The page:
One requirement for a successful activation tagging-based suppressor screen is that the primary mutant should produce many seeds from which to select T1 transgenic plants. The majority of known bri1 mutants are male sterile, explaining why all the activation-tagging screens for potential BR signaling were carried out in bri1-5, a weak BR receptor mutant with bri1-5 retained in the endoplasmic reticulum (ER) (Hong et al., 2008). Interestingly, the other known weak allele of BRI1, bri1-9, is also caused by ER retention of a mutated BR receptor (Jin et al., 2009, 2007). Suppressor screens using ethylmethanesulfonate (EMS) mutagenized bri1-9 seeds led to identification of three identical mutations in BES1 (Zhao et al., 2002) and mutations in key components of the bri1-9 ER retention mechanism (Jin et al., 2009, 2007). The weakest, possibly the most interesting, known bri1 mutant so far is bri1-301 that carries a two-nucleotide change (GG-AT) in the BRI1 gene, causing conversion of Gly989 to Ile in the cytoplasmic kinase domain of BRI1 (Xu et al., 2008). Interestingly, while the Gly989Ile mutation completely inhibits the in vitro kinase activity of a BRI1 fusion kinase, bri1-301 can grow as tall and produce as many seeds as the wild-type control yet exhibits many characteristic phenotypes of known BR mutants, including a compact rosette with rounder leaves and short petioles (Xu et al., 2008). We expected that an activation-tagging-based suppressor screen in this mutant background might be able to uncover additional components/regulators of the BR signaling pathway.
It is well known that BRs act synergistically with another plant hormone auxin to promote plant growth and regulate plant development (Hardtke, 2007). Auxin is synthesized from tryptophan or its precursor via multiple biosynthetic routes (Chandler, 2009). One of the major breakthroughs in studying auxin biosynthesis was the discovery of the Arabidopsis YUCCA gene by activation tagging, which encodes a flavin monooxygenase-like protein catalyzing the hydroxylation of tryptamine, a key step in the tryptamine route (Zhao et al., 2001). The Arabidopsis genome encodes 11 YUCCA genes that can be grouped into three subfamilies: YUCCA I, YUCCA IIA, and YUCCA IIB (Cheng et al., 2006; Xia et al., 2009), and overexpression of YUCCA3, 4, 5, or 6 results in similar morphological phenotypes and elevated auxin levels (Kim et al., 2007; Marsch-Martinez et al., 2002; Woodward et al., 2005; Zhao et al., 2001). A previous study suggested that the auxin-overproduction yucca phenotype requires a functional BR receptor, since a yucca bri1 double mutant still exhibits a dwarf phenotype (Nemhauser et al., 2004). Interestingly, neither auxin nor BR mutant was identified by genetic screens for mutants defective in the biosynthesis or response of the other hormone.
Here, we report isolation of six dominant activation-tagged bri1 suppressors (atbs-Ds) from a collection of 25,000 activation-tagged transgenic bri1-301 lines. DNA blot analysis revealed that four of them carry a single T-DNA, with the other two containing two T-DNA insertions. Using a plasmid rescue approach, we recovered seven T-DNA/genome junction fragments and discovered that the bri1-301 suppression phenotype in four atbs-D mutants was caused by overproduction of one of the three closely related members of the YUCCA family. Our discoveries thus provided additional genetic support for the interaction between the plant steroid hormone and auxin. These atbs-D mutants will be excellent tools in studying the BR signaling process and the biochemical mechanisms of the BR/auxin interaction.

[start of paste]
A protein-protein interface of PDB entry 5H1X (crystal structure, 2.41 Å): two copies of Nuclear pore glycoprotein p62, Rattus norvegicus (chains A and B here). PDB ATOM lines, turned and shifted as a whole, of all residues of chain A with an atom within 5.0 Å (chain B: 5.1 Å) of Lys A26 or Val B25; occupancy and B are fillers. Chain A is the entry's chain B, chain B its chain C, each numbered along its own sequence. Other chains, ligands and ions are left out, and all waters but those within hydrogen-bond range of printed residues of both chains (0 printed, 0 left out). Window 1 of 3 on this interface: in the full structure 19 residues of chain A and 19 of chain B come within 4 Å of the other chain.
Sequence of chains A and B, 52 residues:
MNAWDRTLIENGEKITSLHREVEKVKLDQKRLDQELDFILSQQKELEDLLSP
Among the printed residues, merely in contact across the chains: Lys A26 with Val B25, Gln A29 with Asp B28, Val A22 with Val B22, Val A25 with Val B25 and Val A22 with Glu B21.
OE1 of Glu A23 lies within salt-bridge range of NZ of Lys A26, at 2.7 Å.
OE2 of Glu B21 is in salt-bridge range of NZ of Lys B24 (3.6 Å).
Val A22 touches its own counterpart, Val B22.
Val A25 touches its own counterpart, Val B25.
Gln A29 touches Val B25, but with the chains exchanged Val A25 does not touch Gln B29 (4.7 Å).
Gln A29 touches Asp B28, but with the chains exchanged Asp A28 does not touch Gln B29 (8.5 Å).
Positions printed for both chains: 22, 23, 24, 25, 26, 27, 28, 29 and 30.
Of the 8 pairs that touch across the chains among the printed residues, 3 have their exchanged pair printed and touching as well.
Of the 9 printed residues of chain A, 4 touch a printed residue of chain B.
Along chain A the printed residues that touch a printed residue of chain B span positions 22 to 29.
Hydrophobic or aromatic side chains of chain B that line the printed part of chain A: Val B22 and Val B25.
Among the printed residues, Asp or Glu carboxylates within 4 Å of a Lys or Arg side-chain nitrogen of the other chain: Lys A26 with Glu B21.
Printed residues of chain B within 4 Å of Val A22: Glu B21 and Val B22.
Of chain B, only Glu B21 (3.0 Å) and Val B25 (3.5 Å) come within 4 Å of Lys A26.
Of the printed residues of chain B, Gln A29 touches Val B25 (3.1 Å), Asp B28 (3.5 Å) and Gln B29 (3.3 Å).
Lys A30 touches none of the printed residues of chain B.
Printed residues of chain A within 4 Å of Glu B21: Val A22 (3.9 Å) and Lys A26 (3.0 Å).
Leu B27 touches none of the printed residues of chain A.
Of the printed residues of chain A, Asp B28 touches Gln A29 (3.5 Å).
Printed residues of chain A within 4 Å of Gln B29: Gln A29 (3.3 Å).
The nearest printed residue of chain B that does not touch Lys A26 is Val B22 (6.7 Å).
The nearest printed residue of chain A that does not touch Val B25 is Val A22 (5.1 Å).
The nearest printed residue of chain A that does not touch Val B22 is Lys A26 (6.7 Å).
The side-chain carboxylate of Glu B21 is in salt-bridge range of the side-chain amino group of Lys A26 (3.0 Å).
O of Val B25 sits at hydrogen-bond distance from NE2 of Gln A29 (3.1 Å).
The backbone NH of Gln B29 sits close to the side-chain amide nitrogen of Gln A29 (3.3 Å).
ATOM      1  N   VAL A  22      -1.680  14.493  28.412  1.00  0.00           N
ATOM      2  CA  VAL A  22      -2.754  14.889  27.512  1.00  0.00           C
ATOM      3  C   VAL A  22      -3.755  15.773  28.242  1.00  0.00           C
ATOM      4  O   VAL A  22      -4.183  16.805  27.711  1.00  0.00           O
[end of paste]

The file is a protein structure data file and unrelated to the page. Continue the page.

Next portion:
Among all studied alleles of the BR receptor gene BRI1, bri1-301 is one of the weakest alleles (Figure 1A). A recent study, using an E. coli-expressed fusion protein between glutathione-S-transferase and the cytoplasmic kinase domain of BRI1, showed that the bri1-301 mutation completely inactivates the kinase activity of the BR receptor in vitro (Xu et al., 2008). To test whether this was just an artifact of the E. coli-expressed fusion protein, we decided to use our previously established yeast expression system, which was used to show that activation of the full-length receptor kinases of BRI1 and its partner BAK1 requires their heterodimerization and transphosphorylation (Nam and Li, 2002). If one of the kinases was inactivated by single amino acid changes, no phosphorylation activity could be detected on either protein. As shown in Figure 1B, co-expression of wild-type BRI1 and BAK1 led to strong phosphorylation of the two full-length proteins. However, co-expression of the wild-type BAK1 with bri1-101 or bri1-301 resulted in no detectable phosphorylation on either receptor-like kinase. Our results thus confirmed that activation of BRI1 or BAK1 requires transphosphorylation by their partners and that the bri1-301 mutation inhibits the kinase activity of BRI1. Although it remains to be tested whether bri1-301 is a kinase-dead BR receptor in Arabidopsis, bri1-301 is certainly an interesting BR receptor mutant that can be used for an activation-tagging-based genetic screen to look for additional regulators of BR signaling.